Civ. No. 68-C-50.

293 F.Supp. 792 (1968)

Warren NIECE, a minor, by and through Jim Niece, his father and next friend, and Jim Niece, individually, Plaintiffs, v. SEARS, ROEBUCK & CO., Defendant and Third-Party Plaintiff, v. WESTINGHOUSE ELECTRIC CORPORATION, Third-Party Defendant.

United States District Court N. D. Oklahoma.

November 14, 1968.

Attorney(s) appearing for the Case

Thomas R. Brett, of Hudson, Wheaton & Brett, Tulsa, Okl., for plaintiff.

David R. Milsten, of Milsten, Milsten & Morehead, Tulsa, Okl., for defendant and third-party plaintiff.

Donald G. Hopkins, of Rucker & Tabor, Tulsa, Okl., for third-party defendant.


DAUGHERTY, District Judge.

Sears as Third-Party Plaintiff alleges alternative causes of action against Westinghouse, the Third-Party Defendant in the Third-Party Complaint. Westinghouse has moved to Dismiss the Third-Party Complaint. In the first cause of action, apparently under a theory of indemnity, Sears states that any injury to Plaintiff was caused by the sole negligence of Westinghouse, and if Plaintiff recovers a judgment from Sears because of such negligence, then Westinghouse is liable to Sears. The second cause of action is based on Westinghouse's alleged breach of its contract of maintenance which it had with Sears at the time of the accident.

Westinghouse takes the position in its Motion to Dismiss that Sears has failed to state a claim against it. It is axiomatic that the Court must take Sears' allegations against Westinghouse as true in the disposition of the Motion to Dismiss. See Tomko v. City Bank Farmers Trust Co., 3 F.R.D. 31 (D.C.N. Y.1943), a case very similar to the instant one.

The rule regarding indemnity has been most recently stated in Porter v. Norton-Stuart Pontiac-Cadillac of Enid, 405 P.2d 109 (Okl.1965), where the court quoted from 27 Am.Jur. Indemnity § 18 (repeated in substance in 41 Am.Jur.2d Indemnity § 20, p. 707-708):

"* * * one constructively liable for a tort is generally held entitled to indemnity from the actual wrongdoer, regardless of whether liability is imposed on the person seeking indemnity by statute or by rule of the common law, and irrespective of the existence of an express contract to indemnify. Accordingly, it has been stated that a person who, without fault on his own part, has been compelled to pay damages occasioned by the primary negligence of another is entitled to indemnity from the latter, whether contractual relations exist between them or not." 405 P.2d at p. 113.

This rule has been long recognized by the Tenth Circuit. Staples v. Central Surety & Ins. Corporation, 62 F.2d 650 (10 Cir. 1932). It was stated:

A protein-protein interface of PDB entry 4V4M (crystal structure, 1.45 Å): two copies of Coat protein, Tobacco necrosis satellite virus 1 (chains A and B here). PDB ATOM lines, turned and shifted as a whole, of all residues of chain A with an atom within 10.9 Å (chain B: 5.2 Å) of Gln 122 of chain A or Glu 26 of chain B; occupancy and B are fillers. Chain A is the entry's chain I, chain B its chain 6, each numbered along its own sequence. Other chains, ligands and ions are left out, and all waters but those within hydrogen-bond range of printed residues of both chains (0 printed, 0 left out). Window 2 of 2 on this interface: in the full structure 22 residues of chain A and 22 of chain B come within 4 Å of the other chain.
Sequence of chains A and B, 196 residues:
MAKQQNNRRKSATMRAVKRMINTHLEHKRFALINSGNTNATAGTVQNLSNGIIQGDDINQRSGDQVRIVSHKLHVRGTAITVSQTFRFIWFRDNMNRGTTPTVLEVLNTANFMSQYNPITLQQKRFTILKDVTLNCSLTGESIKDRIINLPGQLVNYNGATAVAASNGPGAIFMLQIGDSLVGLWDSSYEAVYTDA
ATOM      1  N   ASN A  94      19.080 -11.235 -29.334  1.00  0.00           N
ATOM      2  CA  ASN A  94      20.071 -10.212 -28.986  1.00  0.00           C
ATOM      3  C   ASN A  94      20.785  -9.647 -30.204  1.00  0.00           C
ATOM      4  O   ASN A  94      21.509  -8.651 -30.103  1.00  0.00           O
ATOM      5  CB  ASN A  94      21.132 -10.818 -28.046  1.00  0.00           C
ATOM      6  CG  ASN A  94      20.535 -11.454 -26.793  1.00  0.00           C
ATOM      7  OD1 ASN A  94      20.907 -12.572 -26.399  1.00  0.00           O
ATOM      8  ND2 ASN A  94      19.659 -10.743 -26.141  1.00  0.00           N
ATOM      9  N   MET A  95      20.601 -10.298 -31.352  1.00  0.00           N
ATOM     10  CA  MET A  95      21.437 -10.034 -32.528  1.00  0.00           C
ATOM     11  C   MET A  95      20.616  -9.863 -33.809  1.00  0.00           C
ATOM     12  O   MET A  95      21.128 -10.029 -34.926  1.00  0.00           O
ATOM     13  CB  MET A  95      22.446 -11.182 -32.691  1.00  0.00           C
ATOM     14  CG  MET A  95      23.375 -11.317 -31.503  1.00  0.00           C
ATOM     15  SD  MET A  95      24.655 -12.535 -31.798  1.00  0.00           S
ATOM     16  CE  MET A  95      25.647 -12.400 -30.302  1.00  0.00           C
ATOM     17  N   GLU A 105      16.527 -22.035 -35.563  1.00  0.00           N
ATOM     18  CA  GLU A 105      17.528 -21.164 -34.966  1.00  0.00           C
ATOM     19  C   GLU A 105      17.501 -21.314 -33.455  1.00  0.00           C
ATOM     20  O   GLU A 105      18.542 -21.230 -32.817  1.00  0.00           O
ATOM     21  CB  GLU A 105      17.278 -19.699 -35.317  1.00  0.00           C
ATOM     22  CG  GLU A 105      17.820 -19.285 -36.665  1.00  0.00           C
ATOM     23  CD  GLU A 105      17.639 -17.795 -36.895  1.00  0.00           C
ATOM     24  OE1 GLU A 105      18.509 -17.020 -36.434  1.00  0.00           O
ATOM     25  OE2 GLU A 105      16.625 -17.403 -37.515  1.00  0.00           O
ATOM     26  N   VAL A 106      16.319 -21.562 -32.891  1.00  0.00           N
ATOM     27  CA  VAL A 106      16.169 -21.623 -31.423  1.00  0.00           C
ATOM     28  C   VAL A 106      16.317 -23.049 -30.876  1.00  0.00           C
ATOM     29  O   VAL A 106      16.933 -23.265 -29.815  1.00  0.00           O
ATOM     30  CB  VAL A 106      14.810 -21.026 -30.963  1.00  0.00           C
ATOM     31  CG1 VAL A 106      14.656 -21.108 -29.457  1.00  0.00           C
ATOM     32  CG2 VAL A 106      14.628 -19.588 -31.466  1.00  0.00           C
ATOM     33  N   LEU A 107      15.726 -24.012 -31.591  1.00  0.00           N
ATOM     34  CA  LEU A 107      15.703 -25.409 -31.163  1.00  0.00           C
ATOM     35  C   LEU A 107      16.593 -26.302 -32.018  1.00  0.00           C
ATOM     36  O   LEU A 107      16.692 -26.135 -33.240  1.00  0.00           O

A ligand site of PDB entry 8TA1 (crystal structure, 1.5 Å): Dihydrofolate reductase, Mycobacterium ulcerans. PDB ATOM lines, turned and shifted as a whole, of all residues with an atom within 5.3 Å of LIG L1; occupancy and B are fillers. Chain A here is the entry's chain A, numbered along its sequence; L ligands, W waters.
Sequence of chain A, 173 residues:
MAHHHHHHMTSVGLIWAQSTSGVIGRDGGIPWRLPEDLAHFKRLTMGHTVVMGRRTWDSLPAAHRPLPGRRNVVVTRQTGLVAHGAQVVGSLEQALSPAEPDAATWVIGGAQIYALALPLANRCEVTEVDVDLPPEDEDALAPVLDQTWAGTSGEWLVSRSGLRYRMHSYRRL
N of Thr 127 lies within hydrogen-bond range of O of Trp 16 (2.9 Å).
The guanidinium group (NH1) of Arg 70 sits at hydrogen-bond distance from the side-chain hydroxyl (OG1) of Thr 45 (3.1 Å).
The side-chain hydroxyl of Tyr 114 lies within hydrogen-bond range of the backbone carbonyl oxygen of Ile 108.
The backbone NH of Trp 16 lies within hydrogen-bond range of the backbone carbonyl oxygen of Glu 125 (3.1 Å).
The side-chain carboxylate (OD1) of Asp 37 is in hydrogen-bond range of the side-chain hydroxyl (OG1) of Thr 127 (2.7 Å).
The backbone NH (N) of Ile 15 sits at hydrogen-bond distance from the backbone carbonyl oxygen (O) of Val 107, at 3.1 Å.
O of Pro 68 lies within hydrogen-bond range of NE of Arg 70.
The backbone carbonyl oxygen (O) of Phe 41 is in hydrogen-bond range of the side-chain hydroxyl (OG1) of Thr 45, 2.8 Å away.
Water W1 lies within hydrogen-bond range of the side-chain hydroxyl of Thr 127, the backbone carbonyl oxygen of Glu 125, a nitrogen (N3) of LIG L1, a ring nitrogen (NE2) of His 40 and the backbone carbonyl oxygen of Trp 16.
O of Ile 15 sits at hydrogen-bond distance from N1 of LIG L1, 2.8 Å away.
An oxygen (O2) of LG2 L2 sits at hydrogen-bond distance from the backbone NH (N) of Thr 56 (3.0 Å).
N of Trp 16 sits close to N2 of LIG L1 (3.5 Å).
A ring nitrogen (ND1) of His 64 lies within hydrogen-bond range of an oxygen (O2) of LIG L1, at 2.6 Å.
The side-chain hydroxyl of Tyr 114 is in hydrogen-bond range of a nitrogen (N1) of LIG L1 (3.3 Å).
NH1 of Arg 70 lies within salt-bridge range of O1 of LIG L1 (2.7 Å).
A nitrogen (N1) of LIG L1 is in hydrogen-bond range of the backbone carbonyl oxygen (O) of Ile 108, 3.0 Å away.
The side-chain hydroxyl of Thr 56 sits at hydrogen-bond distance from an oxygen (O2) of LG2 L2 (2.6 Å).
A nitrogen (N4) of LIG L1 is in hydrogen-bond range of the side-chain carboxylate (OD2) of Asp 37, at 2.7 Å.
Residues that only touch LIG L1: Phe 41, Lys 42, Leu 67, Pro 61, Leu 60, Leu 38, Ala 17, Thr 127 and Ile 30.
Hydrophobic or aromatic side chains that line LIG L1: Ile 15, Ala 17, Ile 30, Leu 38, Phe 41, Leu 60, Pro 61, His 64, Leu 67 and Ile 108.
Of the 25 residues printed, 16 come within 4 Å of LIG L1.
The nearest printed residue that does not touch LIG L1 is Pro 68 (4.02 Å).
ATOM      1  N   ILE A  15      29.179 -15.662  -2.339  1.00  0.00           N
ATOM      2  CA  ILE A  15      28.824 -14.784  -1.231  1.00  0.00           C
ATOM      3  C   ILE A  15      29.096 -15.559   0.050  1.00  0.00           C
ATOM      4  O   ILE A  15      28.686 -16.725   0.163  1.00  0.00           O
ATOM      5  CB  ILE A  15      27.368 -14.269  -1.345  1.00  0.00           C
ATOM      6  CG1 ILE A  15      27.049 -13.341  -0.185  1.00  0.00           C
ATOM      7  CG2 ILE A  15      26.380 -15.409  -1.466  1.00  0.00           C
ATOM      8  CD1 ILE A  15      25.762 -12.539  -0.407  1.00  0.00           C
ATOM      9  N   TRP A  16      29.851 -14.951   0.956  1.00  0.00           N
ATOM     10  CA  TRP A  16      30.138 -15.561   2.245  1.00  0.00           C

"It is a well-recognized rule, supported by a great weight of authority, that, where one has been subjected to liability, and has suffered loss thereby, on account of the negligence or wrongful act of another, the one has a right of action against the other for indemnity." 62 F.2d at p. 653.

Thus, it is clear that Sears has a properly stated claim for indemnity under its first cause of action against Westinghouse.

As to the second cause of action, it appears to the Court that Sears has properly stated a claim for breach of contract. Westinghouse argues that Sears has no proof of a breach of contract by reason of any negligence of Westinghouse. This is immaterial. The function of a motion to dismiss is to test the law of a claim, not the facts which support it. The facts will be tested at trial.

Westinghouse further claims that as Sears has not incurred a judgment, it has suffered no damages and thus has no claim against Westinghouse. This contention ignores the express language of the impleader rule, Rule 14(a), F.R.Civ.P., 28 U.S.C.A.:

"* * * a defending party, as a third-party plaintiff, may cause a summons and complaint to be served upon a person not a party to the action who is or may be liable to him for all or part of the plaintiff's claim against him."

It is not necessary that a third-party plaintiff wait until judgment be rendered against him in order to implead a third-party defendant. Chamberlain v. McCleary, 217 F.Supp. 591 (D.C.Tenn. 1963); Huggins v. Graves, 210 F.Supp. 98 (D.C.Tenn.1962); La Ferry v. Ajax Truck Rentals, 161 F.Supp. 707 (D.C. Tenn.1958). The contingent right, if any, of a third-party plaintiff for recovery against a third-party defendant arises at the same time plaintiff's right of recovery arises, and the method of enforcing that right is procedural. La Ferry v. Ajax Truck Rentals, supra. In addition, the Court has power to order separate trials for the protection of Westinghouse should circumstances warrant. Rule 42(b), F.R.Civ.P., 28 U.S.C. A.

It follows that Third-Party Defendant's Motion to Dismiss Third-Party Plaintiff's Complaint is not well taken and the same is hereby denied.


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